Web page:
The fact Scott Peterson's case has been taken up by the L.A. Innocence Project could result in the convicted murderer getting a new trial ... and his former attorney couldn't be happier.
Mark Geragos, Peterson's lawyer during his 2004 trial, joined us Friday on "TMZ Live," and we asked him about the startling development -- Innocence Project lawyers citing "new evidence" in court filings obtained by ABC News.
Mark says he feels "gratified" to have another set of eyes looking over Scott's case ... and also cites Peterson's reduced sentence as just one of many reasons the case needs more review.
Peterson's death sentence -- for murdering his wife Laci Peterson and their unborn child -- was knocked down to life without parole after the California Supreme Court said some jurors were improperly dismissed during jury selection.
Geragos says a hearing was ordered at the same time as the resentencing, and he thinks that's what drew the Innocence Project's attention ... plus, Mark says the case against Scott is an "abomination."
Geragos says he can debunk all of the evidence from Peterson's trial, but thinks the jury was laser focused on Peterson's admission he was cheating on his wife.
The Innocence Project is a nonprofit that works to exonerate people who've fallen victim to wrongful conviction -- something Peterson has maintained is the case since the beginning.
The org confirmed it's repping Peterson, and added it's "investigating his claim of actual innocence" -- though they haven't elaborated beyond that.
In the court filing, the L.A. Innocence Project claims Peterson's state and federal constitutional rights were violated and his claim of actual innocence "is supported by newly discovered evidence."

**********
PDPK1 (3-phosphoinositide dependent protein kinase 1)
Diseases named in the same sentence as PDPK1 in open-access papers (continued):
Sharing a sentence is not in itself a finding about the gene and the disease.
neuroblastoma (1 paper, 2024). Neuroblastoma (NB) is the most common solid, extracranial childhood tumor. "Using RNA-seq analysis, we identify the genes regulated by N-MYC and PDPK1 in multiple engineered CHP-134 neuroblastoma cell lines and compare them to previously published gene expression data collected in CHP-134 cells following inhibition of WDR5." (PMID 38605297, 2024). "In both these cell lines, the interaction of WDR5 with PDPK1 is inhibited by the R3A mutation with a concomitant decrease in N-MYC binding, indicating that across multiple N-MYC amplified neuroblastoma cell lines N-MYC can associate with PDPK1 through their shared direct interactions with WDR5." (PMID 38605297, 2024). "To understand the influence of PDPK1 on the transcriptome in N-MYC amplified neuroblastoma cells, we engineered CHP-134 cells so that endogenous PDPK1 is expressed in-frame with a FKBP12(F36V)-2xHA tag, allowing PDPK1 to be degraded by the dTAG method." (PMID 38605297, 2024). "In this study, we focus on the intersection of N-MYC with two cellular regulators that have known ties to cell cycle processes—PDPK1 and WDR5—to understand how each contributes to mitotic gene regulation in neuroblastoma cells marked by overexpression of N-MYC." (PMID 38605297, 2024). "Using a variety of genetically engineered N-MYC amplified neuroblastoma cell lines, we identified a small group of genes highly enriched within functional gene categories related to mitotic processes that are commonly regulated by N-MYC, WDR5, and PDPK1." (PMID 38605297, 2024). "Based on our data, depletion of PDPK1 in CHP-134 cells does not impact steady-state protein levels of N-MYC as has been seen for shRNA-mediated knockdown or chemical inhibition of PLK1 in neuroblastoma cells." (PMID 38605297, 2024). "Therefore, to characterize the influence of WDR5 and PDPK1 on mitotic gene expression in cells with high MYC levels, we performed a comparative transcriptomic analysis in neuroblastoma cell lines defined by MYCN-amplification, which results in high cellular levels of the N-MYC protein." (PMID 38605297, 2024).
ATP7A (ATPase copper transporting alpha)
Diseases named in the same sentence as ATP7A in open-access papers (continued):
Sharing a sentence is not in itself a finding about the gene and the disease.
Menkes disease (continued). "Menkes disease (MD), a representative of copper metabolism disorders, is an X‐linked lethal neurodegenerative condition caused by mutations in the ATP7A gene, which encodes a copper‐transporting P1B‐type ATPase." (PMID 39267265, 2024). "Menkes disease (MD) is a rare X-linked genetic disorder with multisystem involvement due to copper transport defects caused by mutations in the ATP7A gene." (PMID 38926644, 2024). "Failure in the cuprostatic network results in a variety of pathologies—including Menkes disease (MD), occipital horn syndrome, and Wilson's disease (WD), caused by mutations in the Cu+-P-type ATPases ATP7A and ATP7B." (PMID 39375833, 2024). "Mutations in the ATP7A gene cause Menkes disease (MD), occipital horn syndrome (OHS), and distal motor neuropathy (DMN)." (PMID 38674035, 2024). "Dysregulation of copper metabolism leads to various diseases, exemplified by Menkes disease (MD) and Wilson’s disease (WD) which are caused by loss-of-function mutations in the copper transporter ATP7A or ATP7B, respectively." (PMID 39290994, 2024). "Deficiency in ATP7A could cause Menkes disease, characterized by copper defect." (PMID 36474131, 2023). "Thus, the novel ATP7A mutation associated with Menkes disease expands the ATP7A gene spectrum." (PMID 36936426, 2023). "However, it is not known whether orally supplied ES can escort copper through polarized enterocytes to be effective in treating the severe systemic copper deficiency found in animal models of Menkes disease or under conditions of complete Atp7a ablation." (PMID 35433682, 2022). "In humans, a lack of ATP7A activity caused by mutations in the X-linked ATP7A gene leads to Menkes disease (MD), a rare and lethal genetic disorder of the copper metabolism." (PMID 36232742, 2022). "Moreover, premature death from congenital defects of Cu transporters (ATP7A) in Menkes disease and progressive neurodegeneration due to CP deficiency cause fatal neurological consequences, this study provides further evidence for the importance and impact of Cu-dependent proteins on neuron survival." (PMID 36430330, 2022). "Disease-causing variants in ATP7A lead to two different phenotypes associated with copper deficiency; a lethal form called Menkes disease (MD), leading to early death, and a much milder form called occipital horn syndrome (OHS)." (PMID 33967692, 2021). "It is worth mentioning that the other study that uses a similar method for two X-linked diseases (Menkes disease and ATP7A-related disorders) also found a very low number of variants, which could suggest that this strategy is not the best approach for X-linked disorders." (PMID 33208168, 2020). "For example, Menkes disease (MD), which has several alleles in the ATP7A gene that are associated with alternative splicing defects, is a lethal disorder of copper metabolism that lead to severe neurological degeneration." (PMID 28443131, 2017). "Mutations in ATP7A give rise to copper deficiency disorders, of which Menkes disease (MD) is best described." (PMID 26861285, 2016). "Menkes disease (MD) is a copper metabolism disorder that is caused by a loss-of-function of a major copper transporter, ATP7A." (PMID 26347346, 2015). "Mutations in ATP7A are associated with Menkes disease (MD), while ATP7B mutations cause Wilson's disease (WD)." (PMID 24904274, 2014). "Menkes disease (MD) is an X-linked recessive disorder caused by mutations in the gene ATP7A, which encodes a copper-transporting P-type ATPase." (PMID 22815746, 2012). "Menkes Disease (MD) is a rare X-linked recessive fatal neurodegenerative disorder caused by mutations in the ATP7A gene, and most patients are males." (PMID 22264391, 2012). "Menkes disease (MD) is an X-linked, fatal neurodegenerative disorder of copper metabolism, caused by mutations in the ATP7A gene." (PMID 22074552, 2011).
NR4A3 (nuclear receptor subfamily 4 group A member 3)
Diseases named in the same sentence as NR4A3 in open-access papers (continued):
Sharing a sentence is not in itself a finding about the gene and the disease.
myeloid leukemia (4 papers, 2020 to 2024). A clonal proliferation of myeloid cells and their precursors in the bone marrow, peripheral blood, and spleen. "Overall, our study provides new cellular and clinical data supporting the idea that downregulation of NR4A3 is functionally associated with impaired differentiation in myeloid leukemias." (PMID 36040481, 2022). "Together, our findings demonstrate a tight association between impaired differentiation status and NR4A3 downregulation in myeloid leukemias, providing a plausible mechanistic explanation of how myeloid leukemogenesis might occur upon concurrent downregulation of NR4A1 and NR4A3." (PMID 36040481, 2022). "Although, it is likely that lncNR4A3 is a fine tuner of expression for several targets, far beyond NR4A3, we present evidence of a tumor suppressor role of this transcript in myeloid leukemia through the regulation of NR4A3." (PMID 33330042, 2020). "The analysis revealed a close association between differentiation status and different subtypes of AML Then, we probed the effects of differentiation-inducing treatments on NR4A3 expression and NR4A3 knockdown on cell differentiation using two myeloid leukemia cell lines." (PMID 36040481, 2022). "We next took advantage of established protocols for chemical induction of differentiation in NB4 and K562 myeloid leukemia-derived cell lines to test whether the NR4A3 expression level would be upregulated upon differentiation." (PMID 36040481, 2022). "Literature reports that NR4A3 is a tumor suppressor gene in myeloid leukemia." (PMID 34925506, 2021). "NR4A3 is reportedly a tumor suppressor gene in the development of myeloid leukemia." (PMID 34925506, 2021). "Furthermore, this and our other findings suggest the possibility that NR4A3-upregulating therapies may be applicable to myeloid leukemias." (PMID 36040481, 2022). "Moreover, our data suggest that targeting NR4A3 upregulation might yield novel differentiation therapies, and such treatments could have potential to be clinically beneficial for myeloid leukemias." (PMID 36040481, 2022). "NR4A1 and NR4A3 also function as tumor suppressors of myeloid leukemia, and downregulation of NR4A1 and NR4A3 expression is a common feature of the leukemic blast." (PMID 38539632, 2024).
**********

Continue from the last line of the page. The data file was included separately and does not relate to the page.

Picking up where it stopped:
As you may know ... Laci was 8 months pregnant with Peterson's child when she disappeared on Christmas Eve 2002. Her body was found in the San Francisco Bay months later.
Peterson became a prime suspect when it was revealed he was having an affair with his massage therapist, and cops arrested him in April 2003. He was found guilty of first-degree murder and second-degree murder.
ABC says the Innocence Project's asking for a ton of items related to the case it couldn't find ... including Laci's watch, evidence from a 2002 burglary across the street from the Petersons' home, and interviews with several witnesses.
The Stanislaus County D.A.'s Office, which prosecuted Peterson, says, "Mr. Peterson, like all individuals convicted of crimes, is afforded the legal right to appeal his conviction with representation of his choosing."
It also points out his conviction was affirmed by a Superior Court judge in 2022 "after arguments were presented by Mr. Peterson’s defense team and attorneys from the California Attorney General’s Office."